The solar-powered rovers' voltage plunged as night fell on Ryugu, a sign that they are on the asteroid, said Hayabusa project team spokesman Takashi Kubota.
The agency said the robots - round and biscuit tin-shaped - are the world's first man-made objects to explore movement on an asteroid's surface.
An artist impression from the by the Japan Aerospace Exploration Agency showing the rovers landing on the asteroid.
Measuring just 18-by-7cms and weighing about one kilo, MINERVA-II1 rovers will take advantage of Ryugu's low gravity to hop about the surface of the asteroid, which is approximately one kilometer in diameter.
So far so good, but JAXA must still wait for Hayabusa2 to send the rovers' data to Earth in a day or two to determine whether the release of the probes succeeded, officials said.
"I'm proud we now have the means to travel across the surface of a small astronomical body, and that Hayabusa2 was able to contribute", project manager Yuichi Tsuda said in a written comment.
The cautious announcement came after a similar JAXA probe in 2005 released a rover that failed to reach its target asteroid.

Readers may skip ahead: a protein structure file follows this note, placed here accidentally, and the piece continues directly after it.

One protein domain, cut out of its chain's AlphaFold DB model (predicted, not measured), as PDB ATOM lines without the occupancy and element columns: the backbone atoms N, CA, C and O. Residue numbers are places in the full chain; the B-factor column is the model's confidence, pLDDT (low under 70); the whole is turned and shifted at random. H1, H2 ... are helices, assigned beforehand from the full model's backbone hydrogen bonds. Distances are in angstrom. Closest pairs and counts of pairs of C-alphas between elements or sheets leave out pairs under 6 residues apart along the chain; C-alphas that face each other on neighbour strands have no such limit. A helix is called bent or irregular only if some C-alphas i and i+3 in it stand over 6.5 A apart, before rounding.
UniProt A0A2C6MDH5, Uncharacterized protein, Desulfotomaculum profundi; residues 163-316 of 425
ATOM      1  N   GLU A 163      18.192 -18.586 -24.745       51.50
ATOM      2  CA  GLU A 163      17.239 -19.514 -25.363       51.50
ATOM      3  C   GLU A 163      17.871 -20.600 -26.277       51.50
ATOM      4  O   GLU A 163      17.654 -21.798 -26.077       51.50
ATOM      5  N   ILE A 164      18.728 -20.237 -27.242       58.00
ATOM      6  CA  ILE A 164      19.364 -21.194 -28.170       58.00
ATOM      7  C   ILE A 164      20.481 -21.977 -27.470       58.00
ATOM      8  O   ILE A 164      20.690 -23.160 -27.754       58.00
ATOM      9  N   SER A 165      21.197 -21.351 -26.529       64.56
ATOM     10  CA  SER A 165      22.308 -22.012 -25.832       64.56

The first image was taken after the separation of the two cylinder-shaped explorers from the Hayabusa2 space probe.
The spacecraft is set to release a German-French lander called MASCOT carrying four observation devices in early October and a bigger rover called Minerva-II-2 next year.
From this crater, the probe will collect "fresh" materials unexposed to millennia of wind and radiation, hoping for answers to some fundamental questions about life and the universe, including whether elements from space helped give rise to life on Earth. The robots will take photos and temperature readings of Ryugu before Hayabusa2 space probe lands on the asteroid's surface in 2019.
The main Hayabusa 2 vessel should near the surface in October, when it will shoot a tantalum "bullet" into the asteroid so that it can catch particle samples and return them to Earth.